Vehicle safety is always an important consideration for drivers, and the Insurance Institute for Highway Safety (IIHS) is one of the private organizations that keeps close tabs on this measurement. In a recent report, the group made seven recommendations to the National Highway Traffic Safety Administration, the group responsible for vehicle safety regulation, that they believe could cut down on the number of road deaths.
According to the IIHS, one of the big factors is seatbelt laws. Some states, such as New Hampshire, have no seatbelt laws. Others have a "secondary" law, which means that police can only write you a ticket if they pull you over for something else. Switching from a secondary law to a "primary law - where they can pull you over for no seatbelt - reduces deaths by seven percent, according to the organization.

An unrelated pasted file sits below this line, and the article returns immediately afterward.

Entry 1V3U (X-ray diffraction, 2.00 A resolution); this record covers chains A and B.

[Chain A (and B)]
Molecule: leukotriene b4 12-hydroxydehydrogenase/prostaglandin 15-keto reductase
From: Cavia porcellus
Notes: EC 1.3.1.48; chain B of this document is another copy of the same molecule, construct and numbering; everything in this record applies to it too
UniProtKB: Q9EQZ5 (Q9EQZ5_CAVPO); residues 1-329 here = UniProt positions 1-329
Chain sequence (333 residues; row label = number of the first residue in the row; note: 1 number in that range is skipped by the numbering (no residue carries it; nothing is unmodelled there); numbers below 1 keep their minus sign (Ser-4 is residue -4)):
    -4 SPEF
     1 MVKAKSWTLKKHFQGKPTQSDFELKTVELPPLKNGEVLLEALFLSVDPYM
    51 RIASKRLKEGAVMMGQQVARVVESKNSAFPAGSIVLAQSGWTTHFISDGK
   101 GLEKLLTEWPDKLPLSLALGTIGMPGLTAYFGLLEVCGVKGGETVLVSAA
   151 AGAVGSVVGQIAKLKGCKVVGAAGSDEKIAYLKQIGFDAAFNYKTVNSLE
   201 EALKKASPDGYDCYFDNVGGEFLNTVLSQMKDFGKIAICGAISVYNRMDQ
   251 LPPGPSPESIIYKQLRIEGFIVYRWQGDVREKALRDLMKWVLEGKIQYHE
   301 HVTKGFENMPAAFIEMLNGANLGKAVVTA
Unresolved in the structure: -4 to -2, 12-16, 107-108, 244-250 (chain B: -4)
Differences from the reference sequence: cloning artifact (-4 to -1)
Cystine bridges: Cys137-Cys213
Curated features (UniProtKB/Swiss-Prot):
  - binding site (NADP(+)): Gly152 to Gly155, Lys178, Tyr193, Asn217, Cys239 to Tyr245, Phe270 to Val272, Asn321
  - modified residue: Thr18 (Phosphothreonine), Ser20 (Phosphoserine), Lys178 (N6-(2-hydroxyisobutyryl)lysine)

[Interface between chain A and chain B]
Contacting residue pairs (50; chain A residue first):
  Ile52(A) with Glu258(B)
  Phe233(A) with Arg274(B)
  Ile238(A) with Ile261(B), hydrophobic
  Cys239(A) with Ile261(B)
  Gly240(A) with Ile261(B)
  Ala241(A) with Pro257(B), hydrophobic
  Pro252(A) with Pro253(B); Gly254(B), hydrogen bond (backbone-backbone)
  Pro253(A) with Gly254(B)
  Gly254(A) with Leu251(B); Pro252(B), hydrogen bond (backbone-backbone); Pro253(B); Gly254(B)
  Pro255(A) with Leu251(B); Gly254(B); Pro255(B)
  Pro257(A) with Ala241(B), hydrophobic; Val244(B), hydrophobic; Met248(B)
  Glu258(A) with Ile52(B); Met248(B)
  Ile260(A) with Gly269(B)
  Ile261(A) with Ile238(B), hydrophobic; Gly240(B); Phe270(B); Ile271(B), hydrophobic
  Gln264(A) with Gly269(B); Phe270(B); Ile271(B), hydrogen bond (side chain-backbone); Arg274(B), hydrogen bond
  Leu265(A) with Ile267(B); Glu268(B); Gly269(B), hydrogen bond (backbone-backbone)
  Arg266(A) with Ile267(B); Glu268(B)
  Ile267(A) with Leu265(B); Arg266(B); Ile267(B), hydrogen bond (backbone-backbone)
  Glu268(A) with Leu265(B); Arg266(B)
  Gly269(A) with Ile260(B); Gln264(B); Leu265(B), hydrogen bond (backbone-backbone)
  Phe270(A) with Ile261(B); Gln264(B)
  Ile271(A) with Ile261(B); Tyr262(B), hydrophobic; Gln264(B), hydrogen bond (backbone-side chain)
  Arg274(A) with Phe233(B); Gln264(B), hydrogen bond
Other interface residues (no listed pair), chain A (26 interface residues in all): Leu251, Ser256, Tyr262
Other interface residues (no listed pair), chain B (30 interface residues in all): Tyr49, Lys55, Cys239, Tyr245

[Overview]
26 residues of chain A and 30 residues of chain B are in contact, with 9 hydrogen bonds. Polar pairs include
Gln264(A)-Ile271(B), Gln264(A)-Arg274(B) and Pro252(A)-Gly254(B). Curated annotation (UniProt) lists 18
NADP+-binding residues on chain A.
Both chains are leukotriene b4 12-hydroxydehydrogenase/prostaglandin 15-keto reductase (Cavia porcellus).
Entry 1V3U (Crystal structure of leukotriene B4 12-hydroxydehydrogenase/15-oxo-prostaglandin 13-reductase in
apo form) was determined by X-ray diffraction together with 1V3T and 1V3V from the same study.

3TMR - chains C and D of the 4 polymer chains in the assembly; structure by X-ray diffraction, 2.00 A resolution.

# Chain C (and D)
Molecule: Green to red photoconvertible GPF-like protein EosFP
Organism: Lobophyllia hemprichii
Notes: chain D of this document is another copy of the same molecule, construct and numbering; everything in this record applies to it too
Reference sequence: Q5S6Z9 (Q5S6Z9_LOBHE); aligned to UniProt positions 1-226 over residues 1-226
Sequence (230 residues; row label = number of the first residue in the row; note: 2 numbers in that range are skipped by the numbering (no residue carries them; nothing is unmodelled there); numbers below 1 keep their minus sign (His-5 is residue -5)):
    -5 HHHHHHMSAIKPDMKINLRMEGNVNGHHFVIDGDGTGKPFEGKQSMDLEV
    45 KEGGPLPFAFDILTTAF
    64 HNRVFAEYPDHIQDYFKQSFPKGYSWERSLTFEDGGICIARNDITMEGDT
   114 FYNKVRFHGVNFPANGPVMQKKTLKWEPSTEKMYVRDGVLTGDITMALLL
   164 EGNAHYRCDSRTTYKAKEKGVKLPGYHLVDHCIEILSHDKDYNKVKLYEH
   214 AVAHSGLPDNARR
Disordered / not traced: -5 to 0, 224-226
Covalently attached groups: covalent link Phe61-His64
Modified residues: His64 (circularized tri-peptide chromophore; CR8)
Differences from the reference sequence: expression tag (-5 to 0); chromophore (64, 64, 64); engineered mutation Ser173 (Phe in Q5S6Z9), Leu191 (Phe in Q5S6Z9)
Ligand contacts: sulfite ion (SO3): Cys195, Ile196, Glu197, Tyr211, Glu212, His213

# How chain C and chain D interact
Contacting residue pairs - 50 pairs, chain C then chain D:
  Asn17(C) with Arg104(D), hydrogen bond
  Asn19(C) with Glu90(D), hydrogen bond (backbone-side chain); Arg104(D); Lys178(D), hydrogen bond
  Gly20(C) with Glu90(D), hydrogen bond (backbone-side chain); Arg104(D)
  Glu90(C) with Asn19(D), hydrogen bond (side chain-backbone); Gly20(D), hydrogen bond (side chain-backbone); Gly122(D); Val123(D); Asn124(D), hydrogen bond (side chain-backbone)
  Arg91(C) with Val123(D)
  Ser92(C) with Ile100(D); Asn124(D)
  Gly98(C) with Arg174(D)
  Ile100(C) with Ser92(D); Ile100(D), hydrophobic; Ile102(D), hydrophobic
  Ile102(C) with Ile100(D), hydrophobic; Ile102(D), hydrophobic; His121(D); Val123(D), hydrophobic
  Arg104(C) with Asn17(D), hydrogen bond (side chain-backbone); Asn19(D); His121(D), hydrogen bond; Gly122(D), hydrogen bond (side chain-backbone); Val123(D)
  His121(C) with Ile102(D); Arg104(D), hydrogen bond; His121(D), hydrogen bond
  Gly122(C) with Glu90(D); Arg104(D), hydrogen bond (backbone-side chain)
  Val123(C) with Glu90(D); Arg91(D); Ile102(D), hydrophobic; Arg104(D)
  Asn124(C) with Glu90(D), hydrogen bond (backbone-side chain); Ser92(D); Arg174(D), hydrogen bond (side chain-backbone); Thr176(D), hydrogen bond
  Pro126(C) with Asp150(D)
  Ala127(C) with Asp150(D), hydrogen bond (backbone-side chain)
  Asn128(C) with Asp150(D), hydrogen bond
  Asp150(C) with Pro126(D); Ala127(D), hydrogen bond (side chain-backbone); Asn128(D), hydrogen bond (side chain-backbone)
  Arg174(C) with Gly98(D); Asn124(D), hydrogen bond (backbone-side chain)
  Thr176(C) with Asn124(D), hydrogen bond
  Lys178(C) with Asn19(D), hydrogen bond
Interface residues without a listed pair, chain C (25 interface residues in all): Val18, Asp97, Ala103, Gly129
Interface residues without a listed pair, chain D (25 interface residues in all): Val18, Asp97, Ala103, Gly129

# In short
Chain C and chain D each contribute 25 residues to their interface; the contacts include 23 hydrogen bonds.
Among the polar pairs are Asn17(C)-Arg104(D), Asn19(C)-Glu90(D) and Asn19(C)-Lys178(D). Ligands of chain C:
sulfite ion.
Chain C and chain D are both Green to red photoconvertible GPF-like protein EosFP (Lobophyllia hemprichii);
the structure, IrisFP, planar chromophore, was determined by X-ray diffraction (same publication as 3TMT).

Another recommendation was more roundabouts. The IIHS has found that many crashes involve right angles, left-hand turns or head-on collisions. Roundabouts eliminate much of this, and areas that have roundabouts have crashes reduced by 40 percent.
Other ideas that made the report included red-light cameras, DUI checkpoints, lower speed limits, harsher teen driver laws and mandatory motorcycle helmets, says Consumer Reports.
Drivers should make sure that they are doing all they can to remain safe on the road. Things like brake service and repair and buying tires are good preventative measures that can lessen the risk of an accident.